The idea of putting on a night of live performances that feature artists that are all linked to the same record label is fitting, and singer Jorja Smith treats North London to a collaborative night of performances that shows some of the depth of British talent.
Leading with an acoustic opener, Jorja Smith headlines an intimate and exclusive evening that comprises the likes of FAMM signees Enny, Demae, and Mychelle, and Thursday night sees each artist show their own unique style and repertoire, before the main part of Smith’s set begins.
While the Walsall-born singer continues to expand on her existing portfolio, she has also been managing to find the time to pick up projects that nurture the creativity of others as well as tackling topical matters with a social dimension.
Jorja Smith’s ongoing vision to deliver stellar vocal performances is reflected at tonight’s show. It has a spark, there is a personality, and her performance offers variety and a few surprises. Musically, the set delivers the goods – she is with a full band and three backing singers – and lighting and stage setup impress as much. The Amy Winehouse influence is not just vocally, the style of the stage design shows it too, there is a red, draped curtain, which can be seen from afar. It is a distinct touch that supports the atmosphere of the show.
Hands and phones are in the air, with the singer performing to a crowd of cheerful fans, who are up for having a laugh in such a terrific setting. Requiring no prompting, whatsoever, they are also more than happy to engage in consistent, full voice singalongs throughout, and the performance becomes one dynamic space, where energy is bounced off all parties, in large quantity.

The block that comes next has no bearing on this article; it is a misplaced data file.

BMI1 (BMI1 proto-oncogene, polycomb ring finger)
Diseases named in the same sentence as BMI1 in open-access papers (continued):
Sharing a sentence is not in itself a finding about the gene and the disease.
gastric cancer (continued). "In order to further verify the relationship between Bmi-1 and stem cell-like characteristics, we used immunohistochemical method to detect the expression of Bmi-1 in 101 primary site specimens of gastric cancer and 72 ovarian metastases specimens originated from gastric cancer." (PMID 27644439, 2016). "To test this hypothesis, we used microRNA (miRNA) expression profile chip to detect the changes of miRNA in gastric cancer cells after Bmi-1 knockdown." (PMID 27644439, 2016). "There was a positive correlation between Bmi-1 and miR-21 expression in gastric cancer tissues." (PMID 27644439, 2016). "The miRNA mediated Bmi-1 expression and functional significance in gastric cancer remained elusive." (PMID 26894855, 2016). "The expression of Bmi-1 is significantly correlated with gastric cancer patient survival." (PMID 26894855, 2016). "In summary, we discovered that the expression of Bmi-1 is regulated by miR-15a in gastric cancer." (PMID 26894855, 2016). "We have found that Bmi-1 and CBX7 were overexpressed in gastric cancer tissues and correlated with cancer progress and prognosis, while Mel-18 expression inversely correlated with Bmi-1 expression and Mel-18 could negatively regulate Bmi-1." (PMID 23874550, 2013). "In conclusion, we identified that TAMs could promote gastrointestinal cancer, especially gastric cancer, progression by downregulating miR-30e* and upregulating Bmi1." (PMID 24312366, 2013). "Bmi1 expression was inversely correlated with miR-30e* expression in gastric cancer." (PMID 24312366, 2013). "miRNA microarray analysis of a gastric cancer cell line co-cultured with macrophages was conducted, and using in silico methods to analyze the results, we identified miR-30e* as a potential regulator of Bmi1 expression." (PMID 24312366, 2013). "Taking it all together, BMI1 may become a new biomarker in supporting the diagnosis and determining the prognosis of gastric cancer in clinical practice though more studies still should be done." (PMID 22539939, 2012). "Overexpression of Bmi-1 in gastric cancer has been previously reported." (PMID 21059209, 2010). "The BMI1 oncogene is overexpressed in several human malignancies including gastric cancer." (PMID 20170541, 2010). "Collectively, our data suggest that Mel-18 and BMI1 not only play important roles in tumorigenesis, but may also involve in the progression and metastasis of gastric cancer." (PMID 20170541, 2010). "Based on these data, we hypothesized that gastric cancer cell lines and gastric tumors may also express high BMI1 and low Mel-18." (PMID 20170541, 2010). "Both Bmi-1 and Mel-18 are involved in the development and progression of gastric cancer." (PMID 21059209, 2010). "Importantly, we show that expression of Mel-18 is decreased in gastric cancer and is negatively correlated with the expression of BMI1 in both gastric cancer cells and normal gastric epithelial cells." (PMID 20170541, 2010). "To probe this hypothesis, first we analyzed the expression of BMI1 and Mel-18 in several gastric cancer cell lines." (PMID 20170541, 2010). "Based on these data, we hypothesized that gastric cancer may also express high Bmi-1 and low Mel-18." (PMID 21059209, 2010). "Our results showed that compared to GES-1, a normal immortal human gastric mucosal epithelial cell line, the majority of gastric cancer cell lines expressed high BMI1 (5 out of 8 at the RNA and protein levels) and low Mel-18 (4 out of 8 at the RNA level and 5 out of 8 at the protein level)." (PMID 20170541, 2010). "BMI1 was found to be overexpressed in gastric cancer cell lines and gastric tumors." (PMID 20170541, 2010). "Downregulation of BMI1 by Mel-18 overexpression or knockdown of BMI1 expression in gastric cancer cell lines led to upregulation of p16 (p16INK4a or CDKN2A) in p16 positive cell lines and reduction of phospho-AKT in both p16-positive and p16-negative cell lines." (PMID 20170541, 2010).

Smith’s jazz and soul leanings have been with her from the start of her music career, and what makes her stand out in this respect is the ability to move seamlessly between jazz, R&B, pop, neo-soul, garage, and rap, shifting whenever she feels it is required, and demonstrating true versatility.
With a good number of highlights distributed across the set, the delivery of ‘Teenage Fantasy’, ‘Addicted’, ‘Carry Me Home’, which sees Maverick Sabre join her for an emotional duet, the reflective ‘On Your Own’, the mesmerising ‘Blue Lights’, as well as UK garage belter ‘On My Mind’ provide some standalone moments. As an avid collaborator, Smith even manages to invite Enny and Giggs on stage to join her.
Despite her young age, Jorja Smith capably delivers a show that demonstrates the maturity of an established artist, but offers the freshness and spark of someone, who is just starting out. It is a fine line, but she shows that it is perfectly doable.
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